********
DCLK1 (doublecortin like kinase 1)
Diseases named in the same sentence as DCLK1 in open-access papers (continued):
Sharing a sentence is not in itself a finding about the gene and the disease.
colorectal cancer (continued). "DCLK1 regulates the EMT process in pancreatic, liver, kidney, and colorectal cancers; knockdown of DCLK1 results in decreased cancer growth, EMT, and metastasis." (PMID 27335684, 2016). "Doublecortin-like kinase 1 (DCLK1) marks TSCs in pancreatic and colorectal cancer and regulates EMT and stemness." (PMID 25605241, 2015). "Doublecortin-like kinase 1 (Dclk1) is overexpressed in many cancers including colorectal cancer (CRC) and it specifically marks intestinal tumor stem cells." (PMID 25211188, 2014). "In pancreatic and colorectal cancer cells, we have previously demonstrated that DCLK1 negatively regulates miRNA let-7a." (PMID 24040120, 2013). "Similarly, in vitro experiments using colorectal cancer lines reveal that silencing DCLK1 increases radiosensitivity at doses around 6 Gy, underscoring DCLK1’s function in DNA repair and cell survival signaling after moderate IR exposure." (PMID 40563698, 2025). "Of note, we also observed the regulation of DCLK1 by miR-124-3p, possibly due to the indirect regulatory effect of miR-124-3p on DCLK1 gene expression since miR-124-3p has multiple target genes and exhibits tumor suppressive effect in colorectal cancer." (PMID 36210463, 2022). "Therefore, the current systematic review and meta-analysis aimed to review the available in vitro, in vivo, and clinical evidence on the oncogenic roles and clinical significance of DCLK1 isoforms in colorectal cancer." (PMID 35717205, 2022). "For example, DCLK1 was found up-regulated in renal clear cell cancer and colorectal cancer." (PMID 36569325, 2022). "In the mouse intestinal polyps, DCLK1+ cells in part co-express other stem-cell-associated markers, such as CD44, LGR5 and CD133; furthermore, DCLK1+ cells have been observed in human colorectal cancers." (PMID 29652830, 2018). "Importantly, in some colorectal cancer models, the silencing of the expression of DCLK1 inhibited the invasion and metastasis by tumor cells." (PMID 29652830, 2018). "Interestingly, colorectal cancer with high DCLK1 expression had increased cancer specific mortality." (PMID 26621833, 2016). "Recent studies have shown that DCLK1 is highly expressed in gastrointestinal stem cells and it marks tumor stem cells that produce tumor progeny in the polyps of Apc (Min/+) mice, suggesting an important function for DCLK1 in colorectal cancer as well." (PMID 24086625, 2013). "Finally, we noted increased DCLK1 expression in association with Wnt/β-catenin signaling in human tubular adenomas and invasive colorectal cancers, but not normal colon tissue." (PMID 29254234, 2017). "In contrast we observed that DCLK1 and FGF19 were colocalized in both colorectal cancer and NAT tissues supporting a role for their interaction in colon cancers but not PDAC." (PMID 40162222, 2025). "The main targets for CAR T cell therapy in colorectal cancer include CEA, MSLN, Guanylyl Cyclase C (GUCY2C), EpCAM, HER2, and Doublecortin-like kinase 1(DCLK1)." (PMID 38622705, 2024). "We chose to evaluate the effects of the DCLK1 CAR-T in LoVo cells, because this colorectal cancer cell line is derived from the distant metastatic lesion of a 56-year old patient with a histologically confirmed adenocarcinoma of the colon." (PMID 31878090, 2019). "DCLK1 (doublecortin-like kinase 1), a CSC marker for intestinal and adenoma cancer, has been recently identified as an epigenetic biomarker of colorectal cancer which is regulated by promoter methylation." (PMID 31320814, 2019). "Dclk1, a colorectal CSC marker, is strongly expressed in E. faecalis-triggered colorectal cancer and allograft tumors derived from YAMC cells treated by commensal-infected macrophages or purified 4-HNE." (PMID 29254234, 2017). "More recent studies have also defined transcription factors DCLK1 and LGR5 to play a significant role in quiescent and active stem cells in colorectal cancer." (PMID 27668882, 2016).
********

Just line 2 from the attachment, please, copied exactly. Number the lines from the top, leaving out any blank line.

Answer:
Diseases named in the same sentence as DCLK1 in open-access papers (continued):